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Term used to describe a number of clay minerals which were are used for pigments -- they are amongst the earliest known pigments used by humans. The earliest evidence for this comes from the Blombos Cave in South Africa, where pieces of ochre engraved with an abstract design were discovered in 2009 (particularly piece known as M1-61). This discovery has been touted as the world's earliest example of human produced art.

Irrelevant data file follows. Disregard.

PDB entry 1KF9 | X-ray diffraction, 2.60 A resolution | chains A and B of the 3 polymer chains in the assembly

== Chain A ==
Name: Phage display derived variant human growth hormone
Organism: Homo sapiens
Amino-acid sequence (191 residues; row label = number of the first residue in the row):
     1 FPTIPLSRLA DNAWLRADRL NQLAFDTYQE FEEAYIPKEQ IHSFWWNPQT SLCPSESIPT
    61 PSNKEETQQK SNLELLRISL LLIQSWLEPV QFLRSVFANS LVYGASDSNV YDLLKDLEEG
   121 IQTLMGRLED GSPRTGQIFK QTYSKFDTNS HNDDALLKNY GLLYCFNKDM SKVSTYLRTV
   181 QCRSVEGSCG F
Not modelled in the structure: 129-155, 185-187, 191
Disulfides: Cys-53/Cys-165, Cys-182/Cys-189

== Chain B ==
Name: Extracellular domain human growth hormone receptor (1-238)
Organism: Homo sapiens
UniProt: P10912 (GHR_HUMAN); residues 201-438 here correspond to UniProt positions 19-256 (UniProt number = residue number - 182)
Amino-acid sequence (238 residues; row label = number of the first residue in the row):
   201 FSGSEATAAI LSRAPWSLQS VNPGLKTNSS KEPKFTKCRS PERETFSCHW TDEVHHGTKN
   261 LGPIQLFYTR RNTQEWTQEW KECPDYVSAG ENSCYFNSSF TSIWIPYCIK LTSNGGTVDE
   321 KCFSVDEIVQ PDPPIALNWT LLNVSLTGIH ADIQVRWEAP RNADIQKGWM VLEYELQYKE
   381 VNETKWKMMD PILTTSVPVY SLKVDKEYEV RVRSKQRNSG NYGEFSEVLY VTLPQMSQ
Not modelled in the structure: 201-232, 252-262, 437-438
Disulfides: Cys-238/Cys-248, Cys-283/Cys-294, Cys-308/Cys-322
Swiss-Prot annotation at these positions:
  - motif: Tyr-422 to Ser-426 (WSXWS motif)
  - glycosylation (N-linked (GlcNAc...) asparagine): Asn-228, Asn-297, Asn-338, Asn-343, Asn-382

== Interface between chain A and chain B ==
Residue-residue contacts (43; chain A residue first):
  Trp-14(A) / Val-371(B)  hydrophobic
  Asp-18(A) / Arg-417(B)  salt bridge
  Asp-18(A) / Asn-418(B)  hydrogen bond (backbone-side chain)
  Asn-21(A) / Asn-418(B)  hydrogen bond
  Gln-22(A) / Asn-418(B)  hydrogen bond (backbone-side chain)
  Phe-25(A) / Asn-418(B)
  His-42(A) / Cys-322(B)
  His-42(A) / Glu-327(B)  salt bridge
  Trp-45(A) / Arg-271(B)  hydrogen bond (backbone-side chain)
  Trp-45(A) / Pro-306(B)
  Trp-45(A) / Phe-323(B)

It is also considered the earliest occurrence of chemistry: different pigments could be obtained by roasting the mineral and by grinding to different particle sizes.

Ochre occurs naturally as a form of hydrated iron oxide, commonly as some form of ferruginous sedimentary rock.

1 C. S. Henshilwood, F. d’Errico, and I. Watts, 'Engraved ochres from the Middle Stone Age levels at Blombos Cave, South Africa'. Journal of Human Evolution, Vol. 57, pp27-47 , © 2009, (DOI: 10.1126/science.1211535).

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